Moulin rude: Artist upset by “incredible insult” over Baz Luhrmann’s handprint...

Moulin rude: Artist upset by “incredible insult” over Baz Luhrmann’s handprint...
Moulin rude: Artist upset by “incredible insult” over Baz Luhrmann’s handprint...

A dispute has broken out between an artist and an NSW council over a “one of a kind” painting with the handprint of film director Baz Luhrmann, which sold for $ 125,000 after being “turned down” for public collection.

Important points:

  • The donated painting Journeys to Belonging has been rejected by the Port Macquarie-Hastings Council
  • The painting just sold for $ 125,000
  • The artist wants a positive outcome and would consider donating another artwork

Hunter artist Sharon Davson donated Journeys To Belonging to the Port Macquarie-Hastings Council last June. The mayor accepted it as a council asset for the community’s art collection.

Ms. Davson said the work was conceptually approved by the Council Gallery’s curator in February 2019, and the council repeatedly approved it during the creation.

“If you didn’t think it would be appropriate, you had to tell before you deliver,” she said.

“I was very hurt for a while, very depressed, because I couldn’t get any answers. I still don’t have a straight answer.

“I passed 18 different people on the council.”

However, the council says the painting was not approved by the gallery’s curator as a concept for inclusion in the collection, as claimed.

“The painting was never part of the collection of our regional gallery, but would have been exhibited in our community buildings, including libraries, so that it would be generally accessible in our community,” a statement said.

“It was Ms. Davson’s decision to collect the painting from the council and then sell it.”

Ms. Davson painted Baz Luhrmann’s hand for his autographed handprints in the Vogue Magazine office in Sydney in 1993.(Supplied: Sharon Davson, recorded by Graham Ramsay)

Toowoomba businessman and collector Dale Miller, who already owned an artwork by Ms. Davson, bought Journeys To Belonging in August.

“I had a feeling in my stomach,” he said after learning that Luhrmann’s handprint had been signed and donated by him and had been rejected.

“To buy a painting with such a unique story for only $ 125,000, well, great!

“Sharon’s art has inspired people all over the world … and yet she publicly accepted and then rejected a painting. What can I say? This is one for the history books. “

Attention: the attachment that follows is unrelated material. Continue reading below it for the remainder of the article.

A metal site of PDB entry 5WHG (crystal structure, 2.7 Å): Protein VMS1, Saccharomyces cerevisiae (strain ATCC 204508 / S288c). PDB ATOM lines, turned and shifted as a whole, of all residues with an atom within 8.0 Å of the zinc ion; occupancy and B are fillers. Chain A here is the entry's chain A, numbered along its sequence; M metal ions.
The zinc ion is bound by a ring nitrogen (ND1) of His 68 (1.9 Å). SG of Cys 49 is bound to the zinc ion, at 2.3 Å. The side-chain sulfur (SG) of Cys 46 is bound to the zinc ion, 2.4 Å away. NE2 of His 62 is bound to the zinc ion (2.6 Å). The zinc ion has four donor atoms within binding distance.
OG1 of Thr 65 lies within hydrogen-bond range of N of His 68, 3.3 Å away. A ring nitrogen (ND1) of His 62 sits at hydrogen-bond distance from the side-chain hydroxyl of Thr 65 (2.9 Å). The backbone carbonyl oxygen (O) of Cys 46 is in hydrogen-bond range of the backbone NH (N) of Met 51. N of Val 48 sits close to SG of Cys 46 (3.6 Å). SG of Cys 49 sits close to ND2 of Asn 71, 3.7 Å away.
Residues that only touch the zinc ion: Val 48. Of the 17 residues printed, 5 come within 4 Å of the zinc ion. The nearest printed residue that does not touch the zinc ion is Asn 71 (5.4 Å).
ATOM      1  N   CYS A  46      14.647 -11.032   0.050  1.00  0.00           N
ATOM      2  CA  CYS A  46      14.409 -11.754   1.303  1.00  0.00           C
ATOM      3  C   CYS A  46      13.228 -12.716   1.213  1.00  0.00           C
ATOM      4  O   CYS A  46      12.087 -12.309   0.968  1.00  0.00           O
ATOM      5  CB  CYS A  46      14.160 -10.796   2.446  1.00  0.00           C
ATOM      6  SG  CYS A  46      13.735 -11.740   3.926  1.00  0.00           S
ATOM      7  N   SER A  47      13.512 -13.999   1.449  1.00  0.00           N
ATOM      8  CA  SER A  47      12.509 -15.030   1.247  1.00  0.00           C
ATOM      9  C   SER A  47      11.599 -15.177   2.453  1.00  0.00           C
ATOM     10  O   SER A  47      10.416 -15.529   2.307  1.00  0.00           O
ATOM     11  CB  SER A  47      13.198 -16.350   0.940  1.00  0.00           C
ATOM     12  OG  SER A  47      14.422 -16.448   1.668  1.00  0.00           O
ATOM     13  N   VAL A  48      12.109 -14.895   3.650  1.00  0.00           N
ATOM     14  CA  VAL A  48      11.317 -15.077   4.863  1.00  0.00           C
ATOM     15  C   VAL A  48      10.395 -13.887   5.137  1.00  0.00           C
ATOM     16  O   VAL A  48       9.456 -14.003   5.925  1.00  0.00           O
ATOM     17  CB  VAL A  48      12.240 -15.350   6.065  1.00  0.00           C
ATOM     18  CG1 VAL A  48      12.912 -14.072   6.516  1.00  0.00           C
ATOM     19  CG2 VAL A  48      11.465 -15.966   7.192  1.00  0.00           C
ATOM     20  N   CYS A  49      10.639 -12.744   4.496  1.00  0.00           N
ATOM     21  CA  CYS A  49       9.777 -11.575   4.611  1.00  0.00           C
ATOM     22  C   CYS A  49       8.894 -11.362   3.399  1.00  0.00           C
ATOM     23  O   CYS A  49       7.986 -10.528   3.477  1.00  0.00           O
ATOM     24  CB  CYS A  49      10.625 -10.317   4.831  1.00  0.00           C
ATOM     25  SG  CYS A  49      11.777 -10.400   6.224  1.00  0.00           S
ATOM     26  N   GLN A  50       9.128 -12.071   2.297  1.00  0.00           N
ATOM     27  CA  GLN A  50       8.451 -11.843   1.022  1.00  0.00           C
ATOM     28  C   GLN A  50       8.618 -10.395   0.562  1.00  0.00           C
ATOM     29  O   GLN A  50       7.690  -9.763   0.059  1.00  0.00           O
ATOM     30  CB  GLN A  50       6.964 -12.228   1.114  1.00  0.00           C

“It checked every box”

The council said the painting was not viewed as an addition to any other contemporary artwork in the collection.

“Our focus for the collection is on developing a cohesive collection of contemporary works of art that maximizes the ability to curate internal exhibitions with consistent content, rationale and relevance for exhibitions in adjacent gallery spaces,” the statement said.

This has been explained to Ms. Davson several times.

Ms. Davson, who said she was a foundation donor to the collection and has had a 30-year relationship with it, said she always wanted to give a painting made specifically for the Port Macquarie collection.

“It’s not like my art is anywhere outside of its subject,” she said.

“Baz Luhrmann is the most famous person to come from Port Macquarie and I met him a few years ago and took his handprint and he signed it… so I built the painting around the Baz Luhrmann handprint.

“It just checked every single box that would be appropriate for this collection.”

Value for tariff payer

In its statement, the council said the cost of maintaining, insuring and caring for assets that are not planned brings with it unexpected costs and liabilities that should not be borne by the public.

However, Ms. Davson said it was important that any public collection should add value.

Ms. Davson said she offered the council an alternative option because she wanted a positive ending.

“I haven’t received any response from my communications about it, so it hurts,” she said.

“I am quite ready to draw a line under all of this and donate another work of art, because then the interest payers win.

“The reasons I wanted to donate in the first place are still valid.

“You may be thinking a little weird that I would even bother with it after all of this, but I’m looking at everything in the longer term.

“Eventually I will be dead, as will all councilors, but the collection will go on for future generations.”

An original reason for donating the painting to the Port Macquarie Collection was to sell art in the area.

“Port Macquarie has been really good to me so it only made sense and I am grateful to be giving something back to this area,” she said.

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